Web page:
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SOCMINT - The Benefits And Challenges Of Social Media - Part I

To an online investigator, social media is a goldmine. As companies such as Google, Meta and Microsoft encourage users to share more to grow and improve social media platforms, billions of people worldwide willingly accept this, and surrender their personal information. Highly revealing details are posted every minute on platforms such as Facebook, Twitter, Instagram, LinkedIn and TikTok, as users seek to share content with their friends and family. If a user shares frequently, within a few minutes an investigator can be provided with unparalleled insight into an individual’s life without using any intrusive methods – relying only on information that is willingly submitted into the public domain.


Social media intelligence, or SOCMINT, is the information that an analyst collects and analyses from social media to aid an investigation. Most users of social media are adept at collecting information from someone’s profile to learn more about them, from noticing a new acquaintance has mutual friends with someone, to identifying a colleague who attended the same university. To everyday users of social media, this information is valuable to inform social interactions, while to an investigator it can be useful intelligence to build up a profile of a subject.


SOCMINT can help create a thorough network analysis of an individual or group, gaining an understanding into their lifestyle habits, social circle and opinions. Social media accounts can also provide key biographical data, such as date and place of birth, educational background and career history. LinkedIn is a great example of this - information posted on this platform often includes the user's location, career and educational history, and since it has been submitted by the individual themselves it can be a particularly useful source.


Pictures and videos are a great way for people to show their friends and family what they are up to, where they have travelled and locations that they love. However, an online investigator can analyse these images and videos to identify a person’s current location, a place they frequent or a restaurant they regularly visit. These crucial bits of data can provide analysts, or adversaries, an important insight into habits, routines and locations of not only the subject, but their family and social circle. Geo-tagging images is often used by people when uploading images or stories to their profile which provides real time intelligence – placing them at a specific location or allowing analysts to identify the town, city or country the picture or video was taken.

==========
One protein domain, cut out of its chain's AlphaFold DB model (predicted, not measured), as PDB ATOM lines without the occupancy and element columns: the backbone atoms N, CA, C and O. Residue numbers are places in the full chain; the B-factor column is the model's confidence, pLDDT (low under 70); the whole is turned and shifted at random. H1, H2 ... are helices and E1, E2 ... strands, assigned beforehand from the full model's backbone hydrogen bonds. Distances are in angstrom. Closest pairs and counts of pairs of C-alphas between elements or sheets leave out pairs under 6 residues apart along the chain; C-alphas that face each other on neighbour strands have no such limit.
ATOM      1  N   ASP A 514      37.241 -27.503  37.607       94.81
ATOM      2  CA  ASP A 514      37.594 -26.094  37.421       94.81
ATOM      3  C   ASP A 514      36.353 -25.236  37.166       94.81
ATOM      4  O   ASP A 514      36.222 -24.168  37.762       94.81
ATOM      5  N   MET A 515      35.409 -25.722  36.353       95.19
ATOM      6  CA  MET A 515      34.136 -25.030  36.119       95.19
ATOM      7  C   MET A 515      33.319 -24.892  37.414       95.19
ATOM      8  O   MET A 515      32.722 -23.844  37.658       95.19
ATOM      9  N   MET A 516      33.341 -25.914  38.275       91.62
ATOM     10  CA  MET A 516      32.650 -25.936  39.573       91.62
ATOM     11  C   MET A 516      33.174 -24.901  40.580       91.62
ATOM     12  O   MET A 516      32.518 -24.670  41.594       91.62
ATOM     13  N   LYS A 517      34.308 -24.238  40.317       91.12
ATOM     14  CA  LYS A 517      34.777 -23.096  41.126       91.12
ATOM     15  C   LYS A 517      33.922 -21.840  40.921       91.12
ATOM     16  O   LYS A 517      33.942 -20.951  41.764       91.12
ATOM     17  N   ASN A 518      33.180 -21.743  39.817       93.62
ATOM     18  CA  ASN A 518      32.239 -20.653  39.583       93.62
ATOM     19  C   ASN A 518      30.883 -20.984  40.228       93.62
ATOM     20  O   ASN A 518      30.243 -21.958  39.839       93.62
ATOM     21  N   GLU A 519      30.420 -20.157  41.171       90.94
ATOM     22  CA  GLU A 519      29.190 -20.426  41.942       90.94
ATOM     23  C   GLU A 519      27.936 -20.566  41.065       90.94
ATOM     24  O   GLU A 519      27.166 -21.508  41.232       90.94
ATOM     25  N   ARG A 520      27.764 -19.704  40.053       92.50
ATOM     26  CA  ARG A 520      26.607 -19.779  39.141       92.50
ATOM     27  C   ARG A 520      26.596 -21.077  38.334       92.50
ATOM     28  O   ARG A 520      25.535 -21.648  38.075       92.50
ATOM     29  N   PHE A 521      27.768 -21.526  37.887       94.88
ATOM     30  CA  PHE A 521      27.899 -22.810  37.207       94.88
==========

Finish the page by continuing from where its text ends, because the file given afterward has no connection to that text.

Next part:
The challenges of SOCMINT


The proliferation of the internet has caused the quantity and availability of open-source data to skyrocket, often making collection a considerable task. If a subject has the same name as thousands of other users, an investigator faces the challenge of painfully sifting through irrelevant profiles or, if the user is a prolific poster, the investigator is faced with copious amounts of data to triage in order to identify any relevant information.


Amidst the billions of social media accounts across the globe many are alias accounts which individuals have created for any of a number of reasons, including to prevent investigators from finding them. An alias can simpy mean a person using their middle name or nickname, initials or maiden name, or it can mean creating a whole new false identity. On these profiles there is often minimal information, with no corroborating data such as date or place of birth, educational institution or nationality, but some go as far as inputting false information to further obfuscate positive identification.


The constant creation of new social media platforms also means that investigators have to continue learning new ways to retrieve information relevant to the investigation and keep up-to-date with the latest apps.


But while OSINT investigative tools have developed to help researchers tackle this challenge, what does an investigator do if there is no data publicly available online about an individual? Read part II to gain an insight into some of the mechanisms analysts and investigators can use to identify information on social media.


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